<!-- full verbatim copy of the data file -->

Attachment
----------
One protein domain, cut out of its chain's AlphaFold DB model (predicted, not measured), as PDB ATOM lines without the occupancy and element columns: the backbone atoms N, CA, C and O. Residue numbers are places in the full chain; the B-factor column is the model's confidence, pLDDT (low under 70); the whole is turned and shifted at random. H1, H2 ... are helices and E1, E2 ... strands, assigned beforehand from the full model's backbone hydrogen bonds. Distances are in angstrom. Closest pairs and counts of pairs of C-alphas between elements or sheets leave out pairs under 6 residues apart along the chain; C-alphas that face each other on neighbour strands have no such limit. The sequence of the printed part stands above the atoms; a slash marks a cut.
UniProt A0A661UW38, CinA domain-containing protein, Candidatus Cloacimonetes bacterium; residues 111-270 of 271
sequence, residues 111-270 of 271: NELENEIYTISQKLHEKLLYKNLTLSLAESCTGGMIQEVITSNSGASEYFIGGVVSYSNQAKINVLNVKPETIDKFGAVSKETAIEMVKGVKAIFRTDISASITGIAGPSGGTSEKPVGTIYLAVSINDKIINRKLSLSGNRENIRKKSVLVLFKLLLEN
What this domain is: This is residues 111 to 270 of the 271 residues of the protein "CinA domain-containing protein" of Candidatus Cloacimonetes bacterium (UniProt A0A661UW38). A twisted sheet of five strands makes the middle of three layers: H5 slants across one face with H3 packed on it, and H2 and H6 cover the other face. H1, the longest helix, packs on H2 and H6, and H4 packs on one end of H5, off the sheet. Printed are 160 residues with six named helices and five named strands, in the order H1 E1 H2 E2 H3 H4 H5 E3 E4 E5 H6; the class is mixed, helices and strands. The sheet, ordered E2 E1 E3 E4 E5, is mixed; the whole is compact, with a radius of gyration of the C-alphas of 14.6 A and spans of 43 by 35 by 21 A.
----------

One protein domain, cut out of its chain's AlphaFold DB model (predicted, not measured), as PDB ATOM lines without the occupancy and element columns: the backbone atoms N, CA, C and O. Residue numbers are places in the full chain; the B-factor column is the model's confidence, pLDDT (low under 70); the whole is turned and shifted at random. H1, H2 ... are helices and E1, E2 ... strands, assigned beforehand from the full model's backbone hydrogen bonds. Distances are in angstrom. Closest pairs and counts of pairs of C-alphas between elements or sheets leave out pairs under 6 residues apart along the chain; C-alphas that face each other on neighbour strands have no such limit. The sequence of the printed part stands above the atoms; a slash marks a cut.
UniProt A0A661UW38, CinA domain-containing protein, Candidatus Cloacimonetes bacterium; residues 111-270 of 271
sequence, residues 111-270 of 271: NELENEIYTISQKLHEKLLYKNLTLSLAESCTGGMIQEVITSNSGASEYFIGGVVSYSNQAKINVLNVKPETIDKFGAVSKETAIEMVKGVKAIFRTDISASITGIAGPSGGTSEKPVGTIYLAVSINDKIINRKLSLSGNRENIRKKSVLVLFKLLLEN
What this domain is: This is residues 111 to 270 of the 271 residues of the protein "CinA domain-containing protein" of Candidatus Cloacimonetes bacterium (UniProt A0A661UW38). A twisted sheet of five strands makes the middle of three layers: H5 slants across one face with H3 packed on it, and H2 and H6 cover the other face. H1, the longest helix, packs on H2 and H6, and H4 packs on one end of H5, off the sheet. Printed are 160 residues with six named helices and five named strands, in the order H1 E1 H2 E2 H3 H4 H5 E3 E4 E5 H6; the class is mixed, helices and strands. The sheet, ordered E2 E1 E3 E4 E5, is mixed; the whole is compact, with a radius of gyration of the C-alphas of 14.6 A and spans of 43 by 35 by 21 A.